In the wake of such a massive defeat for the No campaign, religious progressives and secularists alike have warned that gone are the days when the Irish people would take morality lessons solely from the Church, and especially not when those same religious figures used scaremongering tactics about harming children and damaging society as a whole rather than simply relying on their religious teachings.

Fr Brendan Hoban, co-founder of the Association of Catholic Priests (ACP), is quoted as saying: “It was clear from the beginning that the bishops’ decision in policy terms to campaign for a blunt No vote was alienating even the most conservative of Irish Catholics.”

In particular, reflections on the No campaign have said its chief mistake was to try to use the age of the Yes movement against them: after campaigning began in earnest at the start of the year it quickly became apparent that the younger generations were overwhelmingly in favor of marriage equality. The Church therefore set itself against that movement, but in so doing it may have made a blunder that will have long-lasting consequences. As we know, religious influence is in decline in many places, and particularly in Ireland where prosperity has led to a rise in secularism. The Church needs young people on its side if it is to survive as even a shadow of the former power it once was, but by being so uncompromising during its backing of the No campaign–which also received heavy support from American religious groups–there is the fear that it has alienated Ireland’s younger generations, something that can not be easily undone.

 A Call for Action in Northern Ireland

Critically, the vote in the Republic has been seen as a chance to push the Northern Ireland government to act on this issue. Northern Ireland is now the only place in mainland UK that does not recognize same-sex marriage despite the fact that public polls show that there is significant support for marriage equality.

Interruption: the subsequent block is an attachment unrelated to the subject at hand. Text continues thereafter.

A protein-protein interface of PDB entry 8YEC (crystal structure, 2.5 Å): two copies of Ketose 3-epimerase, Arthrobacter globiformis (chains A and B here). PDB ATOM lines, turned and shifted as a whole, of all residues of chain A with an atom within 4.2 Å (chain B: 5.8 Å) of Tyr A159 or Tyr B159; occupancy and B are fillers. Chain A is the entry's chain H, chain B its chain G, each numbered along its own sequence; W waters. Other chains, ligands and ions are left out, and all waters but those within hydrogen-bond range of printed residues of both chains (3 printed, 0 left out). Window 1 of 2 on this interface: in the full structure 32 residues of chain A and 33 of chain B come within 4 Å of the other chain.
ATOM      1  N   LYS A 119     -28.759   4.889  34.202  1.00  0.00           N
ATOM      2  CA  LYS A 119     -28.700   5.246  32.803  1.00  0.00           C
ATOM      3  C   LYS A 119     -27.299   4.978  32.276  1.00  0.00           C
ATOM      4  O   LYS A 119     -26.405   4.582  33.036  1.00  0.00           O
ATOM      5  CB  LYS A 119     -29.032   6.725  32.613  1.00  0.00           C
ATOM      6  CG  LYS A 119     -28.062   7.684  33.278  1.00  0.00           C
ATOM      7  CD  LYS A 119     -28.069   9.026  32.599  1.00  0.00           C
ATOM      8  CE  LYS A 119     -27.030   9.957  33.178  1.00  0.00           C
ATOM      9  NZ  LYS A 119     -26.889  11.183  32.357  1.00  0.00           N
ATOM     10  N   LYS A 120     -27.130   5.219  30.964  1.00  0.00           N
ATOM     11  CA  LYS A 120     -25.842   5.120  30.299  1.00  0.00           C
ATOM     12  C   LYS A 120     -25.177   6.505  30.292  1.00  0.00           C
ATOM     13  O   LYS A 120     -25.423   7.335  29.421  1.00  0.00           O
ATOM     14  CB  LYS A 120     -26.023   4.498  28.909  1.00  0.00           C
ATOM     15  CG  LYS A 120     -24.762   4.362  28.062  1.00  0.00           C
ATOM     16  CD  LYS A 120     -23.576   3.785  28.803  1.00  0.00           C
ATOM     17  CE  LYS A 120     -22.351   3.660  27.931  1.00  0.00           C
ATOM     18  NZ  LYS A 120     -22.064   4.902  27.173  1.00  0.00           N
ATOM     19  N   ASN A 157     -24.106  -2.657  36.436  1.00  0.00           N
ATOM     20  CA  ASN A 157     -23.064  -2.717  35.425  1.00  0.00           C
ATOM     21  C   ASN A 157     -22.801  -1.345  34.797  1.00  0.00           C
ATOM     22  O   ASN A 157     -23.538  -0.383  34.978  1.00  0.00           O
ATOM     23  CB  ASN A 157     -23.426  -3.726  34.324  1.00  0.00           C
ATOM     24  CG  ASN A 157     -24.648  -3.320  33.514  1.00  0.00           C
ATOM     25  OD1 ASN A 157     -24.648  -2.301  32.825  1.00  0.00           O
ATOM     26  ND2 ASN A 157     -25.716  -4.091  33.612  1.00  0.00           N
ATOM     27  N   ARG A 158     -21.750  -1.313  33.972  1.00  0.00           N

Unfortunately, Northern Ireland lawmakers appear to be unmoved by the strength of support that was seen across the border. DUP MLA Peter Weir is quoted by the BBC as saying that, essentially, it doesn’t matter what public appetite wants, it’s lawmakers that have the final say:

“We are defending the role of traditional marriage,” he said.

“This is an issue that has been debated on four occasions in the assembly and, on each occasion, it has been rejected by the majority of assembly members.

“We believe that the traditional marriage definition is correct one. We would be concerned about the impact on Churches.

“We don’t really run social policy in this country by way of referendum.”

What’s interesting is the disconnect there between the public and Northern Ireland’s lawmakers, and that never makes for a good time for presiding governments. What seems certain now, more than ever, is that Northern Ireland’s ban on marriage equality cannot last for much longer and now it’s a question of whether Northern Ireland’s lawmakers will finally act, or whether the courts will need to be involved.

What is very encouraging though is that this vote has also emboldened same-sex marriage advocates in Australia, Germany (which has equivalent partnership rights but technically not marriage) and in Italy, where activists have vowed to demonstrate that the religious hold on this issue has slipped and that the public is ready for marriage equality.

So congratulations to the Republic of Ireland whose vote in favor of marriage equality was incredibly meaningful not just within its borders, but for same-sex marriage battles across Europe, too!